the painted surface
Whenever possible remove the hardware such as handles, knobs or hinges. If the stain or finish dries on the hardware it may discolor it and be difficult to remove. With the hardware off the stain and finish will completely seal the surface for protection, durability and a nice clean, crisp look. Trying to stain and finish right up next to the hardware may cause the hardware to stick to the surface making its removal difficult. Allow the stain and finish to completely dry before reinstalling the hardware.
Ventilate the Workspace
If working indoors make sure to have fresh air coming into the room. A fan placed in a window exhausting the fumes and drawing in fresh air from another open window or door is good idea. Avoid placing a fan blowing onto the work surface as this will probably cause the stain and finish to become tacky or dry too quickly making a smooth finish nearly impossible. Try to work when the temperature is around 70 to 75 degrees and the humidity is about 50%. The recommended working temperatures and humidity levels will be in the directions for the particular product you are using, the best results will be gained if these guidelines are followed. With all stains and finishes and especially oil-based ones use the proper safety equipment such as eye and body protection and the required respirator for the finish you are applying.
Oil or Water-based Products
For many years almost all stains and clear finishes were oil-based products. Now you have the choice of oil, water and alcohol based stains and clear finishes. Each has its advantages and disadvantages depending on your level of experience and the needs of your project. Some general observations include:
These are usually low-odor products. Tools can be cleaned with soap and water if cleaned immediately after using before the stain or finish has dried on the tool. They dry faster allowing more coats to be applied in less time. Because they dry faster lap marks can be a problem if the work is not done quickly enough. Stains may raise the grain of the wood which will need to be lightly sanded to obtain a smooth surface. Clear finishes are colorless and stay so over time.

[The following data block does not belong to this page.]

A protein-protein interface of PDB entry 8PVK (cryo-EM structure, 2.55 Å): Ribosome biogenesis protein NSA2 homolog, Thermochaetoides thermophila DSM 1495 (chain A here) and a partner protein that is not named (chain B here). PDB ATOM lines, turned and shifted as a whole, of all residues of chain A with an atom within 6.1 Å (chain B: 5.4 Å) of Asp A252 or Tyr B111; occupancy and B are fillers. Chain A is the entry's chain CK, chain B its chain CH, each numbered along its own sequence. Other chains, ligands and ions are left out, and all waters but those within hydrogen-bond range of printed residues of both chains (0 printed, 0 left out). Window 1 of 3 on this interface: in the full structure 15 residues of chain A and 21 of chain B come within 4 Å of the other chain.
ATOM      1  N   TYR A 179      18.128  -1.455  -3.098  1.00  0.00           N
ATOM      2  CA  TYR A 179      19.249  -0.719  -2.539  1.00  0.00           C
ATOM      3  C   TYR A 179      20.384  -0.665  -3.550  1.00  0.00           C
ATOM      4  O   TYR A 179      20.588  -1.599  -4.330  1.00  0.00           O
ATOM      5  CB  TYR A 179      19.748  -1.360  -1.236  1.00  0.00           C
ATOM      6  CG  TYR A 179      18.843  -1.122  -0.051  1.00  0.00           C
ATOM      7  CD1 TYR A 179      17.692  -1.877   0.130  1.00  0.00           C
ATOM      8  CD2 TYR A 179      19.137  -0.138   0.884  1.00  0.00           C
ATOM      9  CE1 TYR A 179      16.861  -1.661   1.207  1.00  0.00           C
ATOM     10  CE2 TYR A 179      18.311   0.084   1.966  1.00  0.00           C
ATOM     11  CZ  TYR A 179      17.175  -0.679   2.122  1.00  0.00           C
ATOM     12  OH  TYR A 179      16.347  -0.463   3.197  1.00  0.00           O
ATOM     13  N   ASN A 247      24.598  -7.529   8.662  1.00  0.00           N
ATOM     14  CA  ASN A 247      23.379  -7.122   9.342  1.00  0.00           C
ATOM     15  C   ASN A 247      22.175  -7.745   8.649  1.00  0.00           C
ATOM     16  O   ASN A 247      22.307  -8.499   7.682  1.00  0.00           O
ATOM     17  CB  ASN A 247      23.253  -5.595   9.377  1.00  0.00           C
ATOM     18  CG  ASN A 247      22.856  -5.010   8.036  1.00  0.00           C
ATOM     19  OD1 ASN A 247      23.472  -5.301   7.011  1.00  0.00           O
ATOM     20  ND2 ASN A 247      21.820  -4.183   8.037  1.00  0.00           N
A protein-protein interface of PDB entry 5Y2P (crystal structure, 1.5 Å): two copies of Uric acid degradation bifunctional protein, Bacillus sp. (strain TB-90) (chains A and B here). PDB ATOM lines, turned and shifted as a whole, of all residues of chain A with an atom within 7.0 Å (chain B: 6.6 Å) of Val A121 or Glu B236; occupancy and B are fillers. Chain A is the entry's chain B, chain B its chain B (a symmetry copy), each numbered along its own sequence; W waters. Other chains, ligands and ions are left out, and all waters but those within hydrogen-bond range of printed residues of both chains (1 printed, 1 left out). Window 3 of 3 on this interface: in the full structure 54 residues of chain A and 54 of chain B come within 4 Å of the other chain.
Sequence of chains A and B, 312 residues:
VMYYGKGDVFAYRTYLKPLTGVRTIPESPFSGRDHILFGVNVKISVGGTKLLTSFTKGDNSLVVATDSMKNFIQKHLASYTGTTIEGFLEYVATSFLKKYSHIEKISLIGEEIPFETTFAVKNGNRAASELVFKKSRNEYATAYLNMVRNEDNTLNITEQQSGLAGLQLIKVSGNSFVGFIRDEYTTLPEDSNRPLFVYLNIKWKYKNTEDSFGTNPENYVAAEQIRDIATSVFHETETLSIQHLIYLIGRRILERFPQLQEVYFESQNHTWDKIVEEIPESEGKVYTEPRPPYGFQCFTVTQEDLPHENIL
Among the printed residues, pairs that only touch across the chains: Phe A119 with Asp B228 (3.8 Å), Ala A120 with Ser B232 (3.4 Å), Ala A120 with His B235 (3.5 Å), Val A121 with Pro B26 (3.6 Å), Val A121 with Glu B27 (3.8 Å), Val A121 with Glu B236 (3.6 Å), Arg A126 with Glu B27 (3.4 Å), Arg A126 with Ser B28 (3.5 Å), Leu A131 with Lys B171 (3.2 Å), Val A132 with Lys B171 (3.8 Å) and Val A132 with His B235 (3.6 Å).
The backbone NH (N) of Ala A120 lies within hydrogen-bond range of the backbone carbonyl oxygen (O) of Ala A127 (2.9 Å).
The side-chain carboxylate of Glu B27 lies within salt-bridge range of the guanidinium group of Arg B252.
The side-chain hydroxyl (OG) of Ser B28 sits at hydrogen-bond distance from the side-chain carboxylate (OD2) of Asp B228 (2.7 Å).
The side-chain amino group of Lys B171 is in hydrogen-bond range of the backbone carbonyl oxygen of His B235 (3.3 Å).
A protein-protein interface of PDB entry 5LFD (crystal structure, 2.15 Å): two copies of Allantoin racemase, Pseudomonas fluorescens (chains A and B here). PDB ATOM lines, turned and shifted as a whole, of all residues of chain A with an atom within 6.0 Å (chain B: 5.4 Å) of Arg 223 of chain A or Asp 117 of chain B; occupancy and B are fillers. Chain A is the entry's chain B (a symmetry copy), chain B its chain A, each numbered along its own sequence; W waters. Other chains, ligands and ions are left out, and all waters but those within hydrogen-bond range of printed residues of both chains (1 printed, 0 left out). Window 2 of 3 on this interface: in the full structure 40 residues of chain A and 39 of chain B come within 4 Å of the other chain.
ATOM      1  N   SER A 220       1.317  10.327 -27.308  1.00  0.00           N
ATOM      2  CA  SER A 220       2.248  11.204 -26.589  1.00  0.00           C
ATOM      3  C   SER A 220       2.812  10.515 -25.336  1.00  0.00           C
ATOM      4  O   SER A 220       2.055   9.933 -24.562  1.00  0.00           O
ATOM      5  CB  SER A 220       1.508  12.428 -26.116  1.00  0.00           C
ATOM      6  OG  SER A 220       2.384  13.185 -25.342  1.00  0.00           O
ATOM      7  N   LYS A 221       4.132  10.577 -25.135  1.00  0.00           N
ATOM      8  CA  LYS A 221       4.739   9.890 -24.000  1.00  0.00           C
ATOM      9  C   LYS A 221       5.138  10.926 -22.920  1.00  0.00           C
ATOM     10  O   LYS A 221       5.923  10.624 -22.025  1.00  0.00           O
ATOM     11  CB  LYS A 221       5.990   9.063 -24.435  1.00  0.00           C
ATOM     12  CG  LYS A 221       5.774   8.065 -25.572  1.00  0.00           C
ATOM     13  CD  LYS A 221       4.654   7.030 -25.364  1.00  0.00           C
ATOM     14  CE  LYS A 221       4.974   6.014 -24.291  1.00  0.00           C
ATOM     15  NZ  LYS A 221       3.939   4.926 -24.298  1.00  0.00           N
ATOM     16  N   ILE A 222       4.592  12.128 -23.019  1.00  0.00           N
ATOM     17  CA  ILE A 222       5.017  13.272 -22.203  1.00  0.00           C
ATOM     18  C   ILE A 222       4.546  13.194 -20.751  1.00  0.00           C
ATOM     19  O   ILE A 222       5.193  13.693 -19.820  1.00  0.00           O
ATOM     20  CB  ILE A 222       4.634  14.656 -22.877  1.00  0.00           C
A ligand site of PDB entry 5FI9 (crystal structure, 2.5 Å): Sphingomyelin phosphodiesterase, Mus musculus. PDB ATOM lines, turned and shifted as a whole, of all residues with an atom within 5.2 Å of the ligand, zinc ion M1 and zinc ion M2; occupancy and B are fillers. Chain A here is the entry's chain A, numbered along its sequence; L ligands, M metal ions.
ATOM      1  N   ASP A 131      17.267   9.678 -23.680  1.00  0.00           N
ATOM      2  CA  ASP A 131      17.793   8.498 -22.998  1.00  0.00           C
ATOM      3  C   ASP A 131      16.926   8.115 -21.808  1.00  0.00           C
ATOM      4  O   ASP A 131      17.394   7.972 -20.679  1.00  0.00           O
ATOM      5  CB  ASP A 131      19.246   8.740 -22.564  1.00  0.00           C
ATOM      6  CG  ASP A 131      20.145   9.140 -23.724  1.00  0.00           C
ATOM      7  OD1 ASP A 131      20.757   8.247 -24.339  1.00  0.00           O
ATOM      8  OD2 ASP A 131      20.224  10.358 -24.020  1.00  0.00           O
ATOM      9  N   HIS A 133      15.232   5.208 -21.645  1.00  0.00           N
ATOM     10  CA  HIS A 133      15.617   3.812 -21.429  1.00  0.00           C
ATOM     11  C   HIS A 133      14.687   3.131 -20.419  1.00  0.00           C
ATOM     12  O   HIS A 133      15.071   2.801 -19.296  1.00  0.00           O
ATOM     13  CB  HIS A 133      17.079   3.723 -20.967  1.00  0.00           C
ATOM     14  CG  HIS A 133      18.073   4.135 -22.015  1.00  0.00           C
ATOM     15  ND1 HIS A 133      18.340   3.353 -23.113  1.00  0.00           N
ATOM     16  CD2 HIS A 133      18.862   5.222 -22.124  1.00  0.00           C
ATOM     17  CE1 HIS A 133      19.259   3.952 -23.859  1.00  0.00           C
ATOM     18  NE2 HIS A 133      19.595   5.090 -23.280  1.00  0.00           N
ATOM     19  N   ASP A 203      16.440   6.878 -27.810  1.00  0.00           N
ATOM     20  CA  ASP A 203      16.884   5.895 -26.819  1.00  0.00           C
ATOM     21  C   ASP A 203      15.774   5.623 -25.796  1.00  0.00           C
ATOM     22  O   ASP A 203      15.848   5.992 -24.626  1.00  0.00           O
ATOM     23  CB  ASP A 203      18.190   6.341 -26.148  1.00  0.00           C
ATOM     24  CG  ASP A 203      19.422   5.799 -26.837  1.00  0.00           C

These have a longer working or "open time" possibly making it easier to obtain a smooth, consistent look and finish. They release fumes so the ventilation and the proper respirator is important. Tools must be cleaned with the appropriate solvent though some modern oil-based finishes are oil-modified and cleaning can be done with soap and water, be sure to follow the manufacturers directions. Rags used with oil-based products can spontaneously combust and should be disposed of properly and very carefully. Proper handling includes placing oily rags/drop cloths in a metal container with a tight fitting lid to limit the oxygen supply, spread oily rags/drop cloths out to dry in an area away from structures to prevent heat accumulation, or submerge oily rags/drop cloths in a bucket of water. Avoid piling the oily rags on top of one another, hang them separately outdoors until they are dry. If oily rags are laundered, use a minimum of two wash cycles and then hang them outside until dry.
Test Samples First